If I flashback to exactly one year ago, I would say the same things at this point. The only difference was I started vomiting all night before the race, and instead of starting the race at 9:00am with everyone else, I was heading back onto the Interstate northbound to start the long 13 hour road trip home. A big bummer!! So I must say, I am rather excited to be back again, fitter and a heck of a lot healthier condition than a year ago!!

And going into races these days, excited is often the word I use instead of nervous to describe my feelings. Of course, it hasn’t always been so…I’ve had my far share of bundles of pre-race nerves over the years! But maybe now that I’ve been racing for almost 25 years, and that I know every single race is a personal choice, I don’t like wasting any time being nervous in a negative way or dreading the race in any fashion. So here are my reminders to keep races fun, and nerves on the excitement end of the spectrum:

1. Accept any physical signs of nervousness as N-O-R-M-A-L! Everyone is unique as far as nervous symptoms but when I get dry mouth, lose my appetite a bit, get testy with my family, and start taking extra trips to the bathroom, I just go with the flow (excuse the pun!) and remember it is just my body getting ready for “go time”, and let it do its thing! No need to freak out when you start to feel a few butterflies.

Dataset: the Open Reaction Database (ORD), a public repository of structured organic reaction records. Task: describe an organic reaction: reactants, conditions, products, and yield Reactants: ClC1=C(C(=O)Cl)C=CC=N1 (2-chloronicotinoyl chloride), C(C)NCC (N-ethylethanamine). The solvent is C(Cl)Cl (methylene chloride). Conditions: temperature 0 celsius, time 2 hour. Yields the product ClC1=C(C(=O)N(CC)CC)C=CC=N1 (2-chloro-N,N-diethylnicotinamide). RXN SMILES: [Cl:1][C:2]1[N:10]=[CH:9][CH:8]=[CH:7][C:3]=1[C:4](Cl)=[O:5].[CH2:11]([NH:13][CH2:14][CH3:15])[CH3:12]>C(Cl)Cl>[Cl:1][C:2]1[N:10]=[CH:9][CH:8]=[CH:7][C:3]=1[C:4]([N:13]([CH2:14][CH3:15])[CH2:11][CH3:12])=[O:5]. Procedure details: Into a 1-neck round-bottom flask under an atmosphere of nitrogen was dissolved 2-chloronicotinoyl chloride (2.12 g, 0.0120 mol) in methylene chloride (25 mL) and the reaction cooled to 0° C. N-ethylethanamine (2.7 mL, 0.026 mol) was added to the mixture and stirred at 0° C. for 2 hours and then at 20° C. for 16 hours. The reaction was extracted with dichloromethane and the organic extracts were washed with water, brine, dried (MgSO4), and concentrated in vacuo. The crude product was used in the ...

2. Keeping investment-return worries in check. Yes, I’ve trained hard, yes I’m hoping to do well, but as I always like to remember and remind others, racing is only about 10% of the time you spent doing your chosen sport. There are just as many victories to be celebrated in the other 90% of the time you spend training, developing relationships and living the lifestyle that goes along with your sport. If you’ve done your best to make it all come together on race day, and can say you gave your best effort and focus at the end of the day then a “result” is icing on the cake!

3. Its your choice to race so you might as well enjoy the experience. What if I said you’re not allowed to race tomorrow? Or you’ll be sick? Or you’ll get injured or in an accident and won’t even be able to attempt your sport for awhile or forever? If you’re lucky enough to be in the position to choose (e.g. fit and healthy to go the distance as a start!) then don’t give yourself any excuse to hold back! Have a few perspective reminders in your back pocket in case excitment tips towards dread from time to time – also normal!